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Workers Want More Transparency From Employers – Three Tips on How to Provide it.

by Kimble Co-founder Mark Robinson

A survey we conducted this month at Kimble found that three-quarters of employees in the US don’t feel “in the loop” about how the organization they work for is performing.

Three out of four say that, while they care about the success of the business, they don’t feel they are well-informed about how it is doing. Less than a quarter report they have insight into the financial performance of their employer.

Most don’t know the revenue, the forecast or even the headcount of the organization they work for – and almost half are not confident that the small amount of information which they do have access to is reliable.

Business leaders want employees to be engaged and committed and to share information about what they are doing – but that is a two-way street. If the employers don’t trust the employees with information, the reverse may also apply.

Sometimes visibility and sharing information can be something that everyone pays lip service to without it meaning much on the ground.

The process of making this a reality starts at the top of the organization. Leaders have to set out the road map of where they want the organization to get to, and they have to consistently share that with all the members of the team.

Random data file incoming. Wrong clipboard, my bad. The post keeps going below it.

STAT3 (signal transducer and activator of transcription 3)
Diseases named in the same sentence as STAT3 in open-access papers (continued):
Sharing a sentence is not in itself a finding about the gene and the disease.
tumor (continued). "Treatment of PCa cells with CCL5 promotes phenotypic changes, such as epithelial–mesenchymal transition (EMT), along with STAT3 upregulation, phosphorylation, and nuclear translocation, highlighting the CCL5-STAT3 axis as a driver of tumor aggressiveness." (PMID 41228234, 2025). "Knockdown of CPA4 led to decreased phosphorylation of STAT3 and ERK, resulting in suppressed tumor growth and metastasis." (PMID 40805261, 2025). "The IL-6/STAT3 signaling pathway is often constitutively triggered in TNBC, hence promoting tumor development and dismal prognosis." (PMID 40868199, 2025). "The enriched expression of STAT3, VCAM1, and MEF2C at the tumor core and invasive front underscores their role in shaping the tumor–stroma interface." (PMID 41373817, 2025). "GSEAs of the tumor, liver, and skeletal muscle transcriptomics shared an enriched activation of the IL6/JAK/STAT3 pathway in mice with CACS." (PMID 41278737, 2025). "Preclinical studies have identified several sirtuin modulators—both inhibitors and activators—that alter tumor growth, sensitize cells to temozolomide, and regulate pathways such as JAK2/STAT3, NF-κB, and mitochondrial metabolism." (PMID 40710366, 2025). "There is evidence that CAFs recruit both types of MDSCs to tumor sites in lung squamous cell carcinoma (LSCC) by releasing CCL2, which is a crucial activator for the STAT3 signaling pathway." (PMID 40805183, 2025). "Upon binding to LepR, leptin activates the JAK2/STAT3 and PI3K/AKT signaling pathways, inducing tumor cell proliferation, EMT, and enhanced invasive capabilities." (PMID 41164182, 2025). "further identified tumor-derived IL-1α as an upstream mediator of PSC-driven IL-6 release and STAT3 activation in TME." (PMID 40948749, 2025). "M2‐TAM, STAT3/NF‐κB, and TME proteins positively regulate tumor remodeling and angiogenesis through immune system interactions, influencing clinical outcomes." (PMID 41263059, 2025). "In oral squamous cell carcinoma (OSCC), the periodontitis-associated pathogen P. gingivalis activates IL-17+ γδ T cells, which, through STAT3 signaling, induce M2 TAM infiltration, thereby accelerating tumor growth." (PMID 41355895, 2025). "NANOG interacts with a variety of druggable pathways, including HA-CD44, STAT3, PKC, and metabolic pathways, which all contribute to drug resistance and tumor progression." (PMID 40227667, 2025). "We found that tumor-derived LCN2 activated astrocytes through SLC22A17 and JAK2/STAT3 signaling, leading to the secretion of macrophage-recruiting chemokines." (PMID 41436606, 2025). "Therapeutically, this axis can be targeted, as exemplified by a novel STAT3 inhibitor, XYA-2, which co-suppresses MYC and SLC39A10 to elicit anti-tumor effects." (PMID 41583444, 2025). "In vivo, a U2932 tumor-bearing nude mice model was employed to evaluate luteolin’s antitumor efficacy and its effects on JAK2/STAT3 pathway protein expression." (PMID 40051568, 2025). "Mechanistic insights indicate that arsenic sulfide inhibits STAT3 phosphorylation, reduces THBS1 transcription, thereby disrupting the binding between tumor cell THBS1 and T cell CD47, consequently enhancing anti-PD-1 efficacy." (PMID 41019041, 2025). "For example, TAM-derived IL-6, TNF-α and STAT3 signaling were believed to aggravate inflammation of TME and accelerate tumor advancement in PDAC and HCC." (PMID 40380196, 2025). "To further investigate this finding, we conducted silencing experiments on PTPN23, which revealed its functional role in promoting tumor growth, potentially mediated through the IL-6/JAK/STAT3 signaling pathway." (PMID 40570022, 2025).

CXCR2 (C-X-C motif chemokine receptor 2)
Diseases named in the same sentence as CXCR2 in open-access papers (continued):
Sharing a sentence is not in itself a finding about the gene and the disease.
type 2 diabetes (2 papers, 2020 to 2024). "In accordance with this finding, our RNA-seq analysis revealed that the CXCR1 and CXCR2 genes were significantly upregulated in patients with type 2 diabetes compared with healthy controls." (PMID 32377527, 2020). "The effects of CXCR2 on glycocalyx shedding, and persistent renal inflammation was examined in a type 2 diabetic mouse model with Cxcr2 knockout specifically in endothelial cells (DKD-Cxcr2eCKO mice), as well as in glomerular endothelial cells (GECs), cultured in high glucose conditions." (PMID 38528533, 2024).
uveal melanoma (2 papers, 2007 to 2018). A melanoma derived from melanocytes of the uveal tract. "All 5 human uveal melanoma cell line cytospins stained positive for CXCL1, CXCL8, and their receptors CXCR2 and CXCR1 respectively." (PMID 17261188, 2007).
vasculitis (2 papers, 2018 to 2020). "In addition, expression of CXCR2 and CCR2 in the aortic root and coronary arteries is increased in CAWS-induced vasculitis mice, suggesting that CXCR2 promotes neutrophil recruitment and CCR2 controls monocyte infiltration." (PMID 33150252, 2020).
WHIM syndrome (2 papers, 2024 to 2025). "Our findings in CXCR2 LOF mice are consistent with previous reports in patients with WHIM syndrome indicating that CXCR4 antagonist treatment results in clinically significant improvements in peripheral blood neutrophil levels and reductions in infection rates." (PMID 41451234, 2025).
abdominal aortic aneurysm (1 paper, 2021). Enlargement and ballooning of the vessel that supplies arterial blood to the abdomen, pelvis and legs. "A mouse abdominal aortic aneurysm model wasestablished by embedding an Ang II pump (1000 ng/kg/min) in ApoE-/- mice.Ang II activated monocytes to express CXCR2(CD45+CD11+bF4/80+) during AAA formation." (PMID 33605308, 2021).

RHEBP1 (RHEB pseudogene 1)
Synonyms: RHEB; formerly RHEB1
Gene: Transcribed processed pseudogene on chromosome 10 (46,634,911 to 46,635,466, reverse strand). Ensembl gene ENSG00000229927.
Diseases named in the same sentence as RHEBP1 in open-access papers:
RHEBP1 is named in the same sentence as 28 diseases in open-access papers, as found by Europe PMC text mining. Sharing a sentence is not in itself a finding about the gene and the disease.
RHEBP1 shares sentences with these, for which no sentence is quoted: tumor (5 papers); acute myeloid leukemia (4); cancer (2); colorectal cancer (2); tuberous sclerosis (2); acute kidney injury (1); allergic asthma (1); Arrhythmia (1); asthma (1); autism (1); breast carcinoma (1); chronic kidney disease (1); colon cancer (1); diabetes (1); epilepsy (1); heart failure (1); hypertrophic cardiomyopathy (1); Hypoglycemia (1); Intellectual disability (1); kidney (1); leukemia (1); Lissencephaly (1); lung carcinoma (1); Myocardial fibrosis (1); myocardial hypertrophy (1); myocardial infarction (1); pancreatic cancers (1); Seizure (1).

Here are three steps towards creating a culture of transparency.

1 Aim to give all employees a sense of what the goals are for the organization as a whole.

This should be expressed in a numerical way. For example, a chicken soup company mission statement is to become the most successful chicken soup producer in the state. How are we going to measure that? How much soup do we need to sell and at what price?  Business leaders have to create a metric that represents this and share that with everyone in accessible ways. This enables everyone to get involved in the effort to achieve it.

2 Have regular company-wide meetings to share the numerical information about what the goal is and how the organization is performing against it.

Company-wide meetings can be held using technology which allows people to tune in remotely or catch up later. Every department should contribute to these. Break down the company-wide target into a “performance cascade”. If we are aiming to sell this much soup at this price, we need to approach this number of new outlets, we need to get our marketing material in front of this many people, we need to be scoring these levels of customer satisfaction when we test our soup. How is everyone doing in their part of this team effort?

3 Be positive and focused.

This exercise is about creating a motivated team so it should accentuate the positive. Telling everybody in the organization that they are falling behind on their targets is not going to be helpful.  And equally, to understand the goal, they will need some context. But keep the focus narrow. This exercise not about creating a blizzard of irrelevant information that is going to bore everyone and cause confusion.

Communicate clearly, highlight the successes and announce strategies for improvement in areas that are proving more challenging.